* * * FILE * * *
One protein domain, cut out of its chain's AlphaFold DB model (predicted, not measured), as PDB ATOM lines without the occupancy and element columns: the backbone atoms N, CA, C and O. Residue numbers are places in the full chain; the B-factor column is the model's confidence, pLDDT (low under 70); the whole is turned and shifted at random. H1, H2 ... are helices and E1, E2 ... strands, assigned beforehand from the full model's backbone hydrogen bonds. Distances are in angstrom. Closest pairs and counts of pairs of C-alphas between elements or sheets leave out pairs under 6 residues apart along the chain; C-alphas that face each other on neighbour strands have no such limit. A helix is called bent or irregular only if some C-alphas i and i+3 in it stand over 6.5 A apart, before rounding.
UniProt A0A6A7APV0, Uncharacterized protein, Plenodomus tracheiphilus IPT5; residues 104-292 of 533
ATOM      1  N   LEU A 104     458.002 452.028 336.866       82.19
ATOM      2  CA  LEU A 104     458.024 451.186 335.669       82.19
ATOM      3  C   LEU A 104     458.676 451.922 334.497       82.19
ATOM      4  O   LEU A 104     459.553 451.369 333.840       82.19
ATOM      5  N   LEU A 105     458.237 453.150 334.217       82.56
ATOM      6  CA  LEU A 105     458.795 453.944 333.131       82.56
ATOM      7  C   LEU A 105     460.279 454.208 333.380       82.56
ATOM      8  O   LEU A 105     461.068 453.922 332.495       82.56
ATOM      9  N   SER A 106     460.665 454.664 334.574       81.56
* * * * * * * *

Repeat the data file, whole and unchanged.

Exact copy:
One protein domain, cut out of its chain's AlphaFold DB model (predicted, not measured), as PDB ATOM lines without the occupancy and element columns: the backbone atoms N, CA, C and O. Residue numbers are places in the full chain; the B-factor column is the model's confidence, pLDDT (low under 70); the whole is turned and shifted at random. H1, H2 ... are helices and E1, E2 ... strands, assigned beforehand from the full model's backbone hydrogen bonds. Distances are in angstrom. Closest pairs and counts of pairs of C-alphas between elements or sheets leave out pairs under 6 residues apart along the chain; C-alphas that face each other on neighbour strands have no such limit. A helix is called bent or irregular only if some C-alphas i and i+3 in it stand over 6.5 A apart, before rounding.
UniProt A0A6A7APV0, Uncharacterized protein, Plenodomus tracheiphilus IPT5; residues 104-292 of 533
ATOM      1  N   LEU A 104     458.002 452.028 336.866       82.19
ATOM      2  CA  LEU A 104     458.024 451.186 335.669       82.19
ATOM      3  C   LEU A 104     458.676 451.922 334.497       82.19
ATOM      4  O   LEU A 104     459.553 451.369 333.840       82.19
ATOM      5  N   LEU A 105     458.237 453.150 334.217       82.56
ATOM      6  CA  LEU A 105     458.795 453.944 333.131       82.56
ATOM      7  C   LEU A 105     460.279 454.208 333.380       82.56
ATOM      8  O   LEU A 105     461.068 453.922 332.495       82.56
ATOM      9  N   SER A 106     460.665 454.664 334.574       81.56